Principal’s Federation slams National
14 April 2005
Principal’s Federation slams National education policy
The New Zealand Principal’s Federation has labelled the National education policy as a giant step backward, and a blatant attempt at vote-catching.
NZPF National President Pat Newman insists the fundamental problem is not the school system, but rather the lack of resourcing available.
“National claims we need to work toward a world-class education system. Let’s get something right from the start. New Zealand is already recognised internationally as having one of the best educational systems in the world. International experts queue up to copy what we are doing. It’s not a matter of reinventing and destroying what we currently have. It’s a matter of resourcing it sufficiently to allow us to build on our proven excellent practice. If National had taken this opportunity to put its money towards good educational practice, I would have been the first to applaud it.”
National’s suggestion of compulsory bulk funding will undoubtedly lead to industrial unrest throughout our schools, says Newman. “Dr Brash says that over 40% of pupils in New Zealand were educated under the voluntary bulk funding system. What he fails to recognise is that 60% of New Zealand’s school’s did not opt for the bulk funding model. To talk about the importance of parental choice on one hand and then impose bulk funding on all schools, seems to be quite strange. Bulk funding isn’t the answer to our lack of resourcing. Parents have seen firsthand the impact of bulk funding on kindergartens and hospitals – is this what we want in our schools?”
Newman says the move to introduce reading tests at seven years, and vouchers for children who fail is completely unnecessary.
“This policy is based on a flawed understanding of what is happening in New Zealand schools. We already have one of the best Remedial Reading Programmes in the world, one that is used extensively overseas. It is a programme that is taken by specialist teachers who spend two years getting these extra teaching skills on top of their normal qualifications. It’s a one on one programme, and the success rate is very high.
The problem we have is that the resourcing of this programme, even including local funding input, doesn’t allow for all children to be included. In some schools, up to 50% miss out. National’s suggestion to give vouchers to seven-year olds to see private providers after school, is nonsensical and unrealistic. What about those children whose parents are both working? What about those whose parents can’t or won’t provide transport? If National really wants to help children read, the answer is quite simple. Fully fund the existing Reading Recovery Programme so that all children who need it can get it daily, within their own school.”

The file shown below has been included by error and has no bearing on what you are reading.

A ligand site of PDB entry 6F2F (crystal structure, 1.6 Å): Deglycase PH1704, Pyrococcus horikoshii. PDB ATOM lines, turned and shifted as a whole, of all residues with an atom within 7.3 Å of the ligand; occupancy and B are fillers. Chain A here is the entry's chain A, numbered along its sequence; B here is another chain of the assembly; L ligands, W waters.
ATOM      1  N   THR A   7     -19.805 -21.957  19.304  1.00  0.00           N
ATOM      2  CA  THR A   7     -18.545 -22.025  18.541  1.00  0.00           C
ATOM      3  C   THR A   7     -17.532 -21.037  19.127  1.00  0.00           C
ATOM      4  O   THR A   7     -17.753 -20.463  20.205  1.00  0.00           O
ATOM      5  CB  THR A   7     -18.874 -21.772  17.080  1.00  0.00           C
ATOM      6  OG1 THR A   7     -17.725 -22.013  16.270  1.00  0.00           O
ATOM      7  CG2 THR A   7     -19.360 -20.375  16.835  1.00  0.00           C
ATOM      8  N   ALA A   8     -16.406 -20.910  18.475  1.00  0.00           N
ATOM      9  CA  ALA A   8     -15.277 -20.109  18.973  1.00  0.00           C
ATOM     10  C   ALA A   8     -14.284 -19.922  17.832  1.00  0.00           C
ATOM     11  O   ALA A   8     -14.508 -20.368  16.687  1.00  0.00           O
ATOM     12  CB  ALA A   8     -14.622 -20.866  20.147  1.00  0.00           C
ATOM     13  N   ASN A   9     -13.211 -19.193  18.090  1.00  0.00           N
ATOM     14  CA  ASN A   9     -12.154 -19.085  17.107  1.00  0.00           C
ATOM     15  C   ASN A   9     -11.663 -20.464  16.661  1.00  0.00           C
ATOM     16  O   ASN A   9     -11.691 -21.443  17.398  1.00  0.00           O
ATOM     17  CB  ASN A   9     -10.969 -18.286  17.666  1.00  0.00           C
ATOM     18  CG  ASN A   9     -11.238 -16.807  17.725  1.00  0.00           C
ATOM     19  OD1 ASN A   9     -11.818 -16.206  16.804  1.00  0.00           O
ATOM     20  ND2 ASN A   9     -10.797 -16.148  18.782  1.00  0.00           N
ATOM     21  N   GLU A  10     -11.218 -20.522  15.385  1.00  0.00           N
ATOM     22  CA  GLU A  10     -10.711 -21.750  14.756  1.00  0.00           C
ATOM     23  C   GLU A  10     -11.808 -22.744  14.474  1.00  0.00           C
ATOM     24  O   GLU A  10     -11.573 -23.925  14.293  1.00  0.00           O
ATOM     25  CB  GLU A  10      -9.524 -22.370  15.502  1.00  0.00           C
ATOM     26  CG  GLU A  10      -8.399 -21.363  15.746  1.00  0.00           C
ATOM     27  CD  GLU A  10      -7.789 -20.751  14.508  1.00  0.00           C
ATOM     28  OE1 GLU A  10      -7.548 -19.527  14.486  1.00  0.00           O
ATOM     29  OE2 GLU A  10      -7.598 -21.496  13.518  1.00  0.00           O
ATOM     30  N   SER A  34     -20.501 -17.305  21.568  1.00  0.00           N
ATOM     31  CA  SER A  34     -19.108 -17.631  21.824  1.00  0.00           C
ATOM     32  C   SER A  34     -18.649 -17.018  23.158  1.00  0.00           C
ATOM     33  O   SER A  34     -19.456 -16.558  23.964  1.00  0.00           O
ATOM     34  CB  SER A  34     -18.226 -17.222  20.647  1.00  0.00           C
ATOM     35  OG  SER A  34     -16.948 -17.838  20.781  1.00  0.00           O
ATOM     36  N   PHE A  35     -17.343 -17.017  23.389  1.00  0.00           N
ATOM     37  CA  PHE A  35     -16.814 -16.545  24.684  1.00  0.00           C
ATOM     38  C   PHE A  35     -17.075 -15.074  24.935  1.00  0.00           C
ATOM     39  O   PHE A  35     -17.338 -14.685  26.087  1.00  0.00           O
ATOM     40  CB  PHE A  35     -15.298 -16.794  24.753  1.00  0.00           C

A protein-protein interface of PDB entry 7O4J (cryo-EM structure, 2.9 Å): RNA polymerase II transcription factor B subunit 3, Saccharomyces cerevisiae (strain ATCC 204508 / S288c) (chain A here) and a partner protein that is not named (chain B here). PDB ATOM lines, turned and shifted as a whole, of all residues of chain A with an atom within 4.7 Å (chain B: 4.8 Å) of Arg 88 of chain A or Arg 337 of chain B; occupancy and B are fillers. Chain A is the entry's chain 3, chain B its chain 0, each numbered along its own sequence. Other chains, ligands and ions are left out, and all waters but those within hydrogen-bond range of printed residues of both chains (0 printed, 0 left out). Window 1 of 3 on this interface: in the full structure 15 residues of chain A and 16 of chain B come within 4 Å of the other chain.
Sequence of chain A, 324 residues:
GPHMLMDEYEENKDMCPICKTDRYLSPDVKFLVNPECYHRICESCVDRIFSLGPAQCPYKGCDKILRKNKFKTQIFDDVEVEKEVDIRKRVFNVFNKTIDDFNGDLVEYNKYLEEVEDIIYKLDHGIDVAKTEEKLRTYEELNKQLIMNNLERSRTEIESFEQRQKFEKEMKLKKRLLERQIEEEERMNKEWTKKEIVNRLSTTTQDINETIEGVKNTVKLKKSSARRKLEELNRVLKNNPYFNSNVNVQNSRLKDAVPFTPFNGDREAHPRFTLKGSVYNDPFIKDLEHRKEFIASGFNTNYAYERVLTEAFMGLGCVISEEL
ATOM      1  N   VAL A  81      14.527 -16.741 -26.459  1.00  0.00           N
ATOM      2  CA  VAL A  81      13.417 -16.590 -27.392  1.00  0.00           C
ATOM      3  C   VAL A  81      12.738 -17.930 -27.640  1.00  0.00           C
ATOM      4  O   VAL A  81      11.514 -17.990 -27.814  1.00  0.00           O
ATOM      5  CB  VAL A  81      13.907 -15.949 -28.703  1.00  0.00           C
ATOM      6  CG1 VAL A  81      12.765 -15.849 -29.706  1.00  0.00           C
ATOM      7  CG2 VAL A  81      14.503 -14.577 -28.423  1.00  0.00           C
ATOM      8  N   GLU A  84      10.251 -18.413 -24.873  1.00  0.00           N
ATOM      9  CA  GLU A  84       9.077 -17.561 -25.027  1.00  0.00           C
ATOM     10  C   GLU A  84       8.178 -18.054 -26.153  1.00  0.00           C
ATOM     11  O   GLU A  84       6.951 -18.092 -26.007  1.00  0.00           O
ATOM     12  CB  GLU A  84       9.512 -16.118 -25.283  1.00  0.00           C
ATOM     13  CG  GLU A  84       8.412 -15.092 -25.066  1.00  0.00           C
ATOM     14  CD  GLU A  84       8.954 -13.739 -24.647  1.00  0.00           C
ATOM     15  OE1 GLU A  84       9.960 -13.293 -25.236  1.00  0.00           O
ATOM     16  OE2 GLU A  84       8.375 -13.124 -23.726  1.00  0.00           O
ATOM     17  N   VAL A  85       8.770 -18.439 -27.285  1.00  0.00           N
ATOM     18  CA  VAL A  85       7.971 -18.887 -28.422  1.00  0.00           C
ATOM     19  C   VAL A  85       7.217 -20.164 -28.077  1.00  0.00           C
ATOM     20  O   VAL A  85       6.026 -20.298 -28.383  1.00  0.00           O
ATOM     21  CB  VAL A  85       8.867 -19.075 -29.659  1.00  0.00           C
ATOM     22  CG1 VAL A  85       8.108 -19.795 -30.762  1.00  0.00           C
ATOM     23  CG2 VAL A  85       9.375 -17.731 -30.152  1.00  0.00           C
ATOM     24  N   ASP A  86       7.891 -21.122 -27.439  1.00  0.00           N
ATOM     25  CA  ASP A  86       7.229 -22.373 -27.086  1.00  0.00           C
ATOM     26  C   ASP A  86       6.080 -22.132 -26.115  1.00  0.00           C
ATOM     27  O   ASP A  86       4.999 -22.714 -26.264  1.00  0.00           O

The NZPF also disagrees with the idea of Trust Schools. “Overseas experience shows that Trust Schools are not necessarily the answer to improving educational excellence. National’s only reason for their proposed introduction seems to be to force competition on schools. We have yet to recover in New Zealand from the disaster of competition introduced with Tomorrows Schools. It didn’t work then and it won’t work now.
All educational research throughout the world shows that the competitive model is the worst possible model for schools. Trust or Charter Schools overseas have experienced widely varied results – some do better than normal state schools, but equally some perform at the same or even lower levels than state schools.”
Newman says the NZPF is tired of education being waved as a political vote-catcher. “Principals are fed up with politicians using education as a political football. We do not exist for politicians to try out their pet plans and philosophical ideas on, often without any education validity. We are here to advance the education of our children.
Dr Brash is right in saying that outstanding teachers and outstanding principals make outstanding schools. But all the National Party needs to do to make that a reality throughout our school system is provide the resources. Give us the tools to do the job properly, and our children will reap the benefits.”